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Tuesday, April 17, 2018

How is should a doctor explain to a patient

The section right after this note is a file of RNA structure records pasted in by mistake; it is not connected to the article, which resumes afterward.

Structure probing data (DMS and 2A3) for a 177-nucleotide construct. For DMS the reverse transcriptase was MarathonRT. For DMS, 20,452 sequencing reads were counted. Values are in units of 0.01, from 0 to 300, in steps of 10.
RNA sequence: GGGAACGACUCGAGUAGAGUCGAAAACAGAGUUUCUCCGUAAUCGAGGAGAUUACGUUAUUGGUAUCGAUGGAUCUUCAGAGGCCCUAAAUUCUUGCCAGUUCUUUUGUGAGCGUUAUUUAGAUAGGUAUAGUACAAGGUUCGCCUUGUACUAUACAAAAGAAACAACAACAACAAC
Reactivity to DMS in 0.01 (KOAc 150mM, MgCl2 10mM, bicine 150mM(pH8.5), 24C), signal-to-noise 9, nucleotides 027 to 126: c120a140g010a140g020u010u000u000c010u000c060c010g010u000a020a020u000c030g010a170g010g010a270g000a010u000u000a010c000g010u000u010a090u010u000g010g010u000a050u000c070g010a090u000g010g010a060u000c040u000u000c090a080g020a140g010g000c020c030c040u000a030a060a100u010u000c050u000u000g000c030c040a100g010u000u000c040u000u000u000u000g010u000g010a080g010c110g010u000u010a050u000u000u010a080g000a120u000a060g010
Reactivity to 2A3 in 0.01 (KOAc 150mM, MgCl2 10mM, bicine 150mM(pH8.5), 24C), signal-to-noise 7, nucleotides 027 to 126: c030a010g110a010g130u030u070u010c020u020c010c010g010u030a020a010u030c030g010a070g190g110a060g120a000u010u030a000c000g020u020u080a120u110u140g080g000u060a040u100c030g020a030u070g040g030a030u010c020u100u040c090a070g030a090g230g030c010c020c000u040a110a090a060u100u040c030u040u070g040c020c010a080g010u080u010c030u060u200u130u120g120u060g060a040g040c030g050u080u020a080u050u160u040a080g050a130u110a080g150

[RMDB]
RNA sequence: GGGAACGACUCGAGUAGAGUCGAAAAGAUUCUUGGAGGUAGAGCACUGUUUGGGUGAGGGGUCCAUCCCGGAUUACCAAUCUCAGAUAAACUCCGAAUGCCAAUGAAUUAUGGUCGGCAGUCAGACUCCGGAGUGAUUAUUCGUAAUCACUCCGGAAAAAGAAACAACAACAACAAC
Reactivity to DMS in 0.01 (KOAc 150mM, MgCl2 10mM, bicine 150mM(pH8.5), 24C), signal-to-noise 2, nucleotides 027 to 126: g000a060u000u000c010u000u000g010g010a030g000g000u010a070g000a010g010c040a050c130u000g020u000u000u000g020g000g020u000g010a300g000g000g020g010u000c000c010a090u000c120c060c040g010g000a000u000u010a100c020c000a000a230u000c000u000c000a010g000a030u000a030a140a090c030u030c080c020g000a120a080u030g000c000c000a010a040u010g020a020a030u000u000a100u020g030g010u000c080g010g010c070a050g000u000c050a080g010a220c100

http://www.thehindu.com/news/cities/Delhi/consumer-panel-orders-hospital-to-pay-5-lakh-for-medical-negligence/article23497338.ece Consumer panel orders hospital to pay ₹5 lakh for medical negligence Commission says ‘informed consent’ to proposed treatment mandatory The State Consumer Disputes Redressal Commission in Delhi has directed Indraprastha Apollo Hospitals to pay ₹5 lakh as compensation to a petitioner for alleged medical negligence. Directing the hospital and the treating doctor to jointly pay the sum, the commission held that “informed consent [to proposed treatment] is mandatory”, which the hospital failed to do. The petitioner, challenging a district forum order that held the hospital guilty of “deficiency in services and not medical negligence”, had sought compensation of ₹50 lakh. The petitioner said that his 23-year-old daughter was admitted to the hospital in 2004 after a severe bout of diarrhoea but was diagnosed with an autoimmune disease, where healthy tissues are mistakenly attacked by the immune system, four days later. In the complaint against the hospital, the petitioner alleged that his daughter died after the hospital carried out a blood transfusion despite the “patient being in good condition”. ‘Overdose of steroids’ “The complainant levelled allegations that transfusion of blood to the patient resulted in an overdose of steroids. The complainant further submitted that the patient was absolutely fit when he requested the doctors to discharge her. Contention of the complainant is that further transfusion of blood led to unconsciousness from which the patient never recovered,” read the allegations as noted by the State commission. Complicated case Contending allegations that the hospital had tried to “grab money”, the respondents, including the doctor who treated the patient, argued that “it was a complicated disease and could not have an on-spot diagnosis without referring to a stringent battery of tests. There was no contradiction to blood transfusion. Her condition warranted life-saving measures and steroids needed to be given”. Referring to the report submitted by an expert committee, which spoke of a “communication gap between the hospital and the petitioner”, the State Consumer Disputes Redressal Commission held: “No record shows whether the patient or her attendants were disclosed information related to diagnosis of the disease, nature of proposed treatment, potential risk of the treatment and consequences of the patient refusing the suggested line of treatment. All these things are fundamental requirement of law.”

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